An op-ed by Noah Feldman. The new Supreme Court term will include high-level discussions of affirmative action, free association and religious liberty. But the first Monday in October is starting with a suit about a Eurail pass. Specifically, the court will consider whether selling a Eurail pass in the U.S. through a subagent makes the Austrian rail service subject to liability in a U.S. court for an accident in which an American plaintiff lost her legs outside Innsbruck. And therein lies an important question about the relationship between U.S. courts and foreign entities, not coincidentally the subject of a new book by Justice Stephen Breyer.
An op-ed by Noah Feldman. Every U.S. Supreme Court term has a theme. For the term that begins Monday, the theme looks like it may be the achievement of longtime conservative aspirations using traditionally liberal constitutional tools. The court may finally prohibit government affirmative action, and it may effectively cripple unions by stripping them of the power to collect fees from nonmembers. The common thread in both cases is that precedent from the 1970s could be overturned by flipping a favorite liberal principle, one that progressives believe underpins the vary practice at issue. Affirmative action could die in the name of equality. And unions could lose in the name of free association.
An op-ed by Noah Feldman. Should the Securities and Exchange Commission be allowed to act as prosecutor, judge and jury in pursuing civil penalties against alleged violators of the security laws? If you think the answer is yes, you can only be heartened by Tuesday’s decision by the U.S. Court of Appeals for the D.C. Circuit refusing to hear constitutional challenges to the SEC’s new powers under the Dodd-Frank Act. The court said that the defendant, George Jarkesy, could still bring his constitutional claims to the courts after the SEC reaches a final decision in this case, which hasn’t happened yet. In theory, the court could then reach a different result when reviewing the constitutional merits of the SEC’s powers.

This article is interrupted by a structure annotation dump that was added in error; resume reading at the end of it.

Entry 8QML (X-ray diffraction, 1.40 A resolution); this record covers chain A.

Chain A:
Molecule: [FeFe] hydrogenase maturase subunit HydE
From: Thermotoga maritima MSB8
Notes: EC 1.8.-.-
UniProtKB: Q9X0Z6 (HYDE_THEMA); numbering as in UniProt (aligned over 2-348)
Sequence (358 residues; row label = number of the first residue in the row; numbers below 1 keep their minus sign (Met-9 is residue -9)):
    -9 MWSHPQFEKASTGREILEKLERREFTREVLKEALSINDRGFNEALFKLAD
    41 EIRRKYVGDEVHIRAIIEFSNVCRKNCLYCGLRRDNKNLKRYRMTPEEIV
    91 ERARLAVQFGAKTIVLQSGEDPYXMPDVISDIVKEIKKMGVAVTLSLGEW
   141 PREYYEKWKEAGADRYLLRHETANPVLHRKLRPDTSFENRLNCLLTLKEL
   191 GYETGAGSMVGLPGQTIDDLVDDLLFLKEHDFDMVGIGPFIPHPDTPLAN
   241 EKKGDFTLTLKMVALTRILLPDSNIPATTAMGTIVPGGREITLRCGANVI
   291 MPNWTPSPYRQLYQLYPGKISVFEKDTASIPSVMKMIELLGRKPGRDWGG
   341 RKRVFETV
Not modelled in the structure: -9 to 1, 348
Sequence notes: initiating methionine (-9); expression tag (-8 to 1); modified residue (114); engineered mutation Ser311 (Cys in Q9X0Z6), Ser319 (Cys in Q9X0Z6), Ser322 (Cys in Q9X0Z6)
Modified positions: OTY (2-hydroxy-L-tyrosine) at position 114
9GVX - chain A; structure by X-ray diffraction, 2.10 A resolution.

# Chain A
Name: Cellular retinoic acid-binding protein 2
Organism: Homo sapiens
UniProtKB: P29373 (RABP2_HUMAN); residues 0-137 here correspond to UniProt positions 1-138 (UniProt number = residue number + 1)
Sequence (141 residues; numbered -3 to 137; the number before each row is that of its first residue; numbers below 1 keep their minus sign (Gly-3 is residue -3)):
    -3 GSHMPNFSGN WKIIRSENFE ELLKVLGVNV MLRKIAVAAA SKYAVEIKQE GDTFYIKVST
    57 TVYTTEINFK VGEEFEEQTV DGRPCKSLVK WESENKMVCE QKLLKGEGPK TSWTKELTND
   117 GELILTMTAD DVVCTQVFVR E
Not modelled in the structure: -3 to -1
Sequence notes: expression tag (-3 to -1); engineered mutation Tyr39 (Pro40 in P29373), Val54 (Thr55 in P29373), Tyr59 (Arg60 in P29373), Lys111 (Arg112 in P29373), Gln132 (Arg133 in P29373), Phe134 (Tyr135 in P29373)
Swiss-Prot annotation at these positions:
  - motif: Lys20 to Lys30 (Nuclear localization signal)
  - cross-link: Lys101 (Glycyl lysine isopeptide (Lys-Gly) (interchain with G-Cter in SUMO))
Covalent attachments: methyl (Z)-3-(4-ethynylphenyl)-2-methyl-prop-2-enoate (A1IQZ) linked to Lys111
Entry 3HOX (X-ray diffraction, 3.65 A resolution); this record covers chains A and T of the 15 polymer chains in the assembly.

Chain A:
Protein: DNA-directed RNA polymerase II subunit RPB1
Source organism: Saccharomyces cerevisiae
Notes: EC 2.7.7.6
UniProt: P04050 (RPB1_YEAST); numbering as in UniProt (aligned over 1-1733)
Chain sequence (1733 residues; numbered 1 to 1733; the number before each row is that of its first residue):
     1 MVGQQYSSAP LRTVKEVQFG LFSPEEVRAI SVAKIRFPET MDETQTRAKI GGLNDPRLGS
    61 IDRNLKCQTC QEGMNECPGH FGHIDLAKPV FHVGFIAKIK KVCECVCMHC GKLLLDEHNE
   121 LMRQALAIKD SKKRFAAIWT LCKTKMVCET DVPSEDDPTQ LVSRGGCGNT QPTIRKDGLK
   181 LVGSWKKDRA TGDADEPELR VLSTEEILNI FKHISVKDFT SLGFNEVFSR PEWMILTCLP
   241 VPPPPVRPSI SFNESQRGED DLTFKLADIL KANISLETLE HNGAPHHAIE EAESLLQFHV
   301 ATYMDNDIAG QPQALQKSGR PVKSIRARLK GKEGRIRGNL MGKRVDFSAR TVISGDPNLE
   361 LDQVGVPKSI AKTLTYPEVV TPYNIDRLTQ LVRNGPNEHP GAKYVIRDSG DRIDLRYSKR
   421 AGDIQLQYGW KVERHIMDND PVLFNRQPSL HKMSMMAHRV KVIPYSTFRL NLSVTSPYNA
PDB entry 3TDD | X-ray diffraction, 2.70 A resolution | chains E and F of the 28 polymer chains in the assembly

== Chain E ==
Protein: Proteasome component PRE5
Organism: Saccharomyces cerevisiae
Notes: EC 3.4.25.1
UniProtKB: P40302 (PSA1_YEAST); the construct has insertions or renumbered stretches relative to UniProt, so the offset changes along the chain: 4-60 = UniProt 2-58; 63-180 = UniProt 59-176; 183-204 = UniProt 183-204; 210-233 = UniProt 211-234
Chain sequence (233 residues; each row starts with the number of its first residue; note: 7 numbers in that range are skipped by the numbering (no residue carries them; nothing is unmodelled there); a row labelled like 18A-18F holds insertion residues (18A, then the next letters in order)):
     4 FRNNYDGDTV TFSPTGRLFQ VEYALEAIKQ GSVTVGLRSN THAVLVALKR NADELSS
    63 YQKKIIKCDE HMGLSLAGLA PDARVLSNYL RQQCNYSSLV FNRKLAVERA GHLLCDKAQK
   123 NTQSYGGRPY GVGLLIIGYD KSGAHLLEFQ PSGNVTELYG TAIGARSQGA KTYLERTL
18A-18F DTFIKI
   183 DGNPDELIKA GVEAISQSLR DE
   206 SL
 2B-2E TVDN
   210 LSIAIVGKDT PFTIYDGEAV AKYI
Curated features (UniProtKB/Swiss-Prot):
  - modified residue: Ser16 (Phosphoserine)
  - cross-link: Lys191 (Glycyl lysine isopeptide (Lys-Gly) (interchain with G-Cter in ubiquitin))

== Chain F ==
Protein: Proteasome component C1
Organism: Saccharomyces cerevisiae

On Monday, the marshal of the United States Supreme Court will ask everyone in the courtroom to rise and, as the justices file in through the maroon curtains and take their seats, ask God to “save the United States and this honorable Court.”…Whether the arguments in any of the dissents this coming term will eventually prevail is impossible to predict; as Harvard Law Professor Mark Tushnet reminds us, only history can determine the great or “prophetic” dissents.
Starting college can be a scary, confusing time in a person’s life. You’re often away from your family for the first time. You have to figure out a major, and the kind of career you will want after college. You need to make new friends and create a new social circle. But what scares ‘Andrew’ (not his real name), a freshman at Tulane University in Louisiana, the thing that most concerns him about going to college is sexual assault—not being a victim of it, but being wrongly accused of committing it…“What’s most interesting about this case is that it would not have been brought ten years ago, and not because of any changes in law but because of changes in attitude,” Harvard Law lecturer and former judge Nancy Gertner told the The Daily Beast of the “froze” in fear justification the victim used for not telling Labrie to stop…In the past year, law professors at Harvard University and the University of Pennsylvania have openly opposed administrative changes to sexual assault policy. Harvard Law professor Elizabeth Bartholet told The Daily Beast, “there’s the risk we will find a lot of people responsible for sexual assault when they shouldn’t be.”